Prospective trends seen at FIAC 2017
Art Market | Although leading international art fairs are mainly market-oriented, they also convey relevant information on creative trends. As far as the art market is concerned, the International Contemporary Art Fair (FIAC) confirms the concentration of historic fundamentals, whether they be already established pieces or pieces that are still unknown.. That being said, a closer examination of the Fair’s wide variety of stands, brings outtwo prospective common themes, forecasting an evolution of contemporary aesthetics around the themes of mutant bodies and utopian habitats.
Today’s hyper-connected digital era shifts our collective imagination towards the issues of genetic transformation and artificial intelligence. This trend is illustrated at FIAC 2017 through the presence of artists - most of which are already recognised by the market - that question the idea of mutant bodies. For instance, Kamel Mennour’s gallery presents Moonrise East (2005), a monumental sculpture by Swiss artist Ugo Rondinone that belongs to a series of twelve comical and expressive aluminum monsters - which seem to have escaped from a futuristic archeologic site. At the Métro Pictures stand, Camille Henrot’s 2016/2017 sculptures randomly recompose body parts, inspired by Henri Moore’s works.
Meanwhile, at the Mezzanin gallery stand, pioneering German Pop Art artist Thomas Bayrle
, presents Der Dirigent
(2013). The animated sculpture humorously displays a human-like robot -a conductor- that generates vibrations to the rhythm of a musical piece by Eric Satie. The humanoid machine is thus pœticized by being assimilated to a sensitive body. Works addressing the topic of the body’s deformation and transformation can also be found at the Chantal Crousel gallery through Jean-Luc Moulène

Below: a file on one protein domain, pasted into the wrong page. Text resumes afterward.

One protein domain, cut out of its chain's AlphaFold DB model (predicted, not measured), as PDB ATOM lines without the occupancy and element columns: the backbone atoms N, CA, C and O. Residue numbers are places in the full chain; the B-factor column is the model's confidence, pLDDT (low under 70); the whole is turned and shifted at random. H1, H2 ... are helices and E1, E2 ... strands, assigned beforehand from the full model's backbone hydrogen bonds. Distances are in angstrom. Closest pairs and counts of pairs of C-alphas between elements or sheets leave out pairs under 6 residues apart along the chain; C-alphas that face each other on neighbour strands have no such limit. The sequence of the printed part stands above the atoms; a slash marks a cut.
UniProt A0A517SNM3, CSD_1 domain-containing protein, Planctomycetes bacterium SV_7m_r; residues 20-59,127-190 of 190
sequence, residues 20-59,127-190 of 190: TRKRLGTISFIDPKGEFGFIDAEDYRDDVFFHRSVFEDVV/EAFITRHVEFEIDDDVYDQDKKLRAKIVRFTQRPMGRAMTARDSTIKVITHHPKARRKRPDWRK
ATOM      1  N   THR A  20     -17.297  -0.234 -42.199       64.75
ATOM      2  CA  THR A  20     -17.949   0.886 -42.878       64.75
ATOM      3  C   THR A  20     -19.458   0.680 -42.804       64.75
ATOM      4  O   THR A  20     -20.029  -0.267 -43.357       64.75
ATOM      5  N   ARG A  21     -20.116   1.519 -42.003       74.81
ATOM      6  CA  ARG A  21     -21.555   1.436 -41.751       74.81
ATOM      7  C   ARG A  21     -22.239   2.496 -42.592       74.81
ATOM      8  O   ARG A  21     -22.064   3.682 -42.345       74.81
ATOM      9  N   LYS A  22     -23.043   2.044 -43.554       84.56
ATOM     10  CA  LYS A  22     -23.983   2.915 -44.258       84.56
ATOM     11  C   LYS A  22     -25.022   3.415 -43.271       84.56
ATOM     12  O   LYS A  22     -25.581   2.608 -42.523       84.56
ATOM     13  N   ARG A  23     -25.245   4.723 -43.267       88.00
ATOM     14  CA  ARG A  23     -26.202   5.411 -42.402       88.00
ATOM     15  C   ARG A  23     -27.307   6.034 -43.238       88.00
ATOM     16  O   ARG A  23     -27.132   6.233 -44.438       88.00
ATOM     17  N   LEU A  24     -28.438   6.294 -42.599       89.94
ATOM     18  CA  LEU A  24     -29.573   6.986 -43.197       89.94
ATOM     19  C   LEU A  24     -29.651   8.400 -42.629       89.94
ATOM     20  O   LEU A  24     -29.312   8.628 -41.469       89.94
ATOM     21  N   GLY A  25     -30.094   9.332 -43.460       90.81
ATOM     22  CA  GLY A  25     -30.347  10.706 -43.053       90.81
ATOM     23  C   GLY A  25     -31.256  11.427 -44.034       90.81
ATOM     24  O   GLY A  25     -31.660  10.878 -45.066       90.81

’s work, at the Espaivisor gallery
, or at the Praz-Delavalade stand with artist Jim Shaw
At the heart of the solutions conjured by our collective imagination when addressing migratory flows, mobile, precarious and survival-orientated habitat is gradually replacing the inclination for attractive, architectural sculptures such as Guggenheim in Bilbao. This tendency is evidenced by the increasing audience for pioneering artist-architect Yona Friedman, whose models are presented at the Jérôme Poggi gallery stand. Through his evolving Utopies reálisables, the artist shifts the purpose of architecture towards human survival, in the context of a world with increasing inequalities.
Esther Schipper’s gallery showcases a research on spider webs by Tomas Saraceno, an artist that often appears in major international biennials. The Argentinian artist explores new ways of sustainably living and feeling one’s environment. His utopian visions are the result of a systemic approach involving art, architecture, natural science, astrophysics and engineering. The artist addresses the key principles of society’s reorganization : cooperation, cohabitation and interdependent networked systems; offering a “galactic” approach to the issue of habitat.
A complete analysis is available upon request.
Publié le 25/10/2017
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